Lucrezia Calabrò Visconti (Desenzano del Garda, 1990) is an independent curator and art writer. In her practice she develops research-based exhibitions and public programmes, expanding and experimenting with the traditional format of object-based exhibitions. In 2018 she was the curator of the 6th Moscow International Biennale for Young Art, Abracadabra. Other projects include Abstract Sex. We don’t have any clothes, only equipment with Guido Costa for Artissima, Turin 2019; Get Rid of Yourself (Ancora Ancora Ancora), Fondazione Baruchello, Rome 2019; Why Is Everybody Being So Nice?, De Appel and Stedelijk Museum, Amsterdam 2017; Good Luck, See You After the Revolution, Uva, Amsterdam 2017; Dear Betty: Run Fast, Bite Hard!, GAMeC, Bergamo 2016. She held the position of Curator of the New Entries section of Artissima in 2018 and 2019. In 2018 she founded the performative and educational platform The School of the End of Time with artists Ambra Pittoni and Paul-Flavien Enriquez-Sarano, and from 2015 to 2018 she run the independent space CLOG in Turin. She curated publications such as Shifting views on Italian art. The curatorial residency as a research model (2020) and The New Work Times (2018), and her writings appeared in specialised magazines, artists books and museum publications. She gained her curatorial education at De Appel, Amsterdam; CAMPO12, Fondazione Sandretto Re Rebaudengo, Turin; Visual Arts and Theatre, IUAV University, Venice and pursued curatorial training at Artists Space, New York. She completed the advanced course in Critical Theory of Society at Università Milano-Bicocca in 2021 and is currently enrolled in the Research-Based Master Programme Curatorial Critical Cybernetic Research Practices at HEAD, Geneva. She is the co-founder and currently Vice-President of AWI – Art Workers Italia.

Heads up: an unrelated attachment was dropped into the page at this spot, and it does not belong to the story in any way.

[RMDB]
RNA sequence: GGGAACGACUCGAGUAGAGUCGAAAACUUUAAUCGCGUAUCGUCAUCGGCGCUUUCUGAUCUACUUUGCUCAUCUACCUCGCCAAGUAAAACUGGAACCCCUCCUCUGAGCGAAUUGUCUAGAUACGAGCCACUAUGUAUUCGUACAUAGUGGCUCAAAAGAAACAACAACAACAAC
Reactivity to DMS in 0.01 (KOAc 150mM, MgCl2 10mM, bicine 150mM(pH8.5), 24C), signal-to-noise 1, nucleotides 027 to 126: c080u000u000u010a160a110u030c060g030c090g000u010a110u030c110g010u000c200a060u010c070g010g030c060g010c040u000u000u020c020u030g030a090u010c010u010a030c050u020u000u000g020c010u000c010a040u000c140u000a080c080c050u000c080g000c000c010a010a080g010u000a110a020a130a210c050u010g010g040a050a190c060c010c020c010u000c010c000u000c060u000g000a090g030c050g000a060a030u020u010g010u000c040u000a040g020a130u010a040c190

Life Chronicles of Dorothea Ïesj S.P.U. Episode 1: On the morning of the Fifth Anniversary, 2020